ten feet in length and six wide. A well-preserved sign admonished
A report published on January 3, 1890, states that the Salem
Street Railway Company was operating over five miles of track
(and) had five cars and seventeen head of horses. Between
eight and nine men were regularly employed. The total investment
amounted to $40,000.
A little more than a year after its inception, when Dr. Henry
J. Minthorn, president, was the Oregon Land Company principal
stockholder, the horse car line was in financial distress.
Generous financial assistance, ten more horses, and three
new cars were deemed essential to keep the line in operation.
Reorganization followed, giving the line a new name: Salem
Motor Railway Company. On August 6, 1892, the company was
allowed a thirty-day interval of suspension to complete electrification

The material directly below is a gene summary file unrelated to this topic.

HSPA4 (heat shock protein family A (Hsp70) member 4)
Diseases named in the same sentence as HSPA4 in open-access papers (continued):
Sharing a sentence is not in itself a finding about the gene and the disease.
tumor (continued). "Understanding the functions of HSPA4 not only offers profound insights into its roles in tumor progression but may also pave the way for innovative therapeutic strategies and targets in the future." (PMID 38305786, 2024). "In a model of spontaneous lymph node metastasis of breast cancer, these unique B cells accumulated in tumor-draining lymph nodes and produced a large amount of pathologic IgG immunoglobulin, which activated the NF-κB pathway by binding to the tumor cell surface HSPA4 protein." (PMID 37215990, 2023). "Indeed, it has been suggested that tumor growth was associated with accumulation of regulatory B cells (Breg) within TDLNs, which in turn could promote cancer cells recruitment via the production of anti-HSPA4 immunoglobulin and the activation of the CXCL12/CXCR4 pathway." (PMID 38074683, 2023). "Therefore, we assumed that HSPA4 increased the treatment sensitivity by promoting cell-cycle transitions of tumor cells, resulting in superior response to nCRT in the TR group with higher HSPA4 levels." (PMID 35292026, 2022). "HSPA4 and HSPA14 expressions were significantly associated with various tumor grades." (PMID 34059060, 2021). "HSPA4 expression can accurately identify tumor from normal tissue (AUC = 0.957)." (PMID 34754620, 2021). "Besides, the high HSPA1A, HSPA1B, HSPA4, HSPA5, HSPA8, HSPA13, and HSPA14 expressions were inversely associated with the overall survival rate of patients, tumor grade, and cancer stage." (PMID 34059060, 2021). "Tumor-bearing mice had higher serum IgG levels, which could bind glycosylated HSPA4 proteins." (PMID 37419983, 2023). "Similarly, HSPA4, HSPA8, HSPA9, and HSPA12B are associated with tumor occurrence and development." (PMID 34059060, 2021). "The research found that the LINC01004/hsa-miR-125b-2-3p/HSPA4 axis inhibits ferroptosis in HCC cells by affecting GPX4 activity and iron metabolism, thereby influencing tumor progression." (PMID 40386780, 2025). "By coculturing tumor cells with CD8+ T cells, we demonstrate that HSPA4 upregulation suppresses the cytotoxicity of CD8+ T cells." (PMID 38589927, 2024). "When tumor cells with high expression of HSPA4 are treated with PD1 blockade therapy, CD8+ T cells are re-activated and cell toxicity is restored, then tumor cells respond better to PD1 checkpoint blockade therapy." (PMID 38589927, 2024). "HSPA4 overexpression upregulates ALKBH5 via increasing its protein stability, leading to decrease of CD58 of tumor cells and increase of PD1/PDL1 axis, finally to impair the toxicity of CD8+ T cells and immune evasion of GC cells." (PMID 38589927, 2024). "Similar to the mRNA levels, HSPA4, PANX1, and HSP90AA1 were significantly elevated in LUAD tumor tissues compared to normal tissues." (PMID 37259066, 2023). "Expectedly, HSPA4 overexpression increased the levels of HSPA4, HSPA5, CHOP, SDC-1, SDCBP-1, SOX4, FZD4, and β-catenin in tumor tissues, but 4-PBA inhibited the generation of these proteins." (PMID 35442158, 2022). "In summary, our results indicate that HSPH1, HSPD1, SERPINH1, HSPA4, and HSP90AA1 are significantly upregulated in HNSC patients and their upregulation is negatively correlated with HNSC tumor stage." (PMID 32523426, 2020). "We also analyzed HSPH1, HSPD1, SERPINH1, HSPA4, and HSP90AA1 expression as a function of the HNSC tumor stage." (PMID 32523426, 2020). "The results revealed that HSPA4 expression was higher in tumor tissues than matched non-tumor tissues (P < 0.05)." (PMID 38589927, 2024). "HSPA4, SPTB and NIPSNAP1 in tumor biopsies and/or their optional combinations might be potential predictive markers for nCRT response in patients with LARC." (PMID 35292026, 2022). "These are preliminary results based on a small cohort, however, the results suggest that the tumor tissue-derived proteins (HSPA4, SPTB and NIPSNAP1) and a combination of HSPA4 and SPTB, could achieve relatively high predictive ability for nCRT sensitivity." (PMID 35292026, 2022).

of its system.
In 1897, the Salem Motor Railway Company passed to the Salem
Suburban Railway Company at a receiver's sale. But before
the line lost its identity, tracks had been extended into
Highland Addition where Dr. Minthorn was promoting a real
estate development and a polytechnic school.
Capital City Railway Company, the electric line that outmoded
and embarrassed the horse car system, was organized on November
19, 1889. Sponsors were Rev. P. S. Knight, David Simpson,
George W. Webb, Otto Krausse, W. T. Gray, M. C. Chamberlin,
and Louis Kuhn. Ordinance No. 188 granted the electric company
authority to build its lines on Liberty Street, Chemeketa,
State to the penitentiary, on eighteenth between Chemeketa
and State, on Capitol and on Court Street. The purpose of
this line, with a thirty-year franchise, was to bring property
in East Salem into closer contact with the downtown area.
An initial stock subscription amounted to $25,000, but the
amount was later increased to $50,000.
A power house provided with a steam and water-powered dynamo
was built on State Street near the site of the old oat meal
mill (at the junction with North Mill Creek). Later a car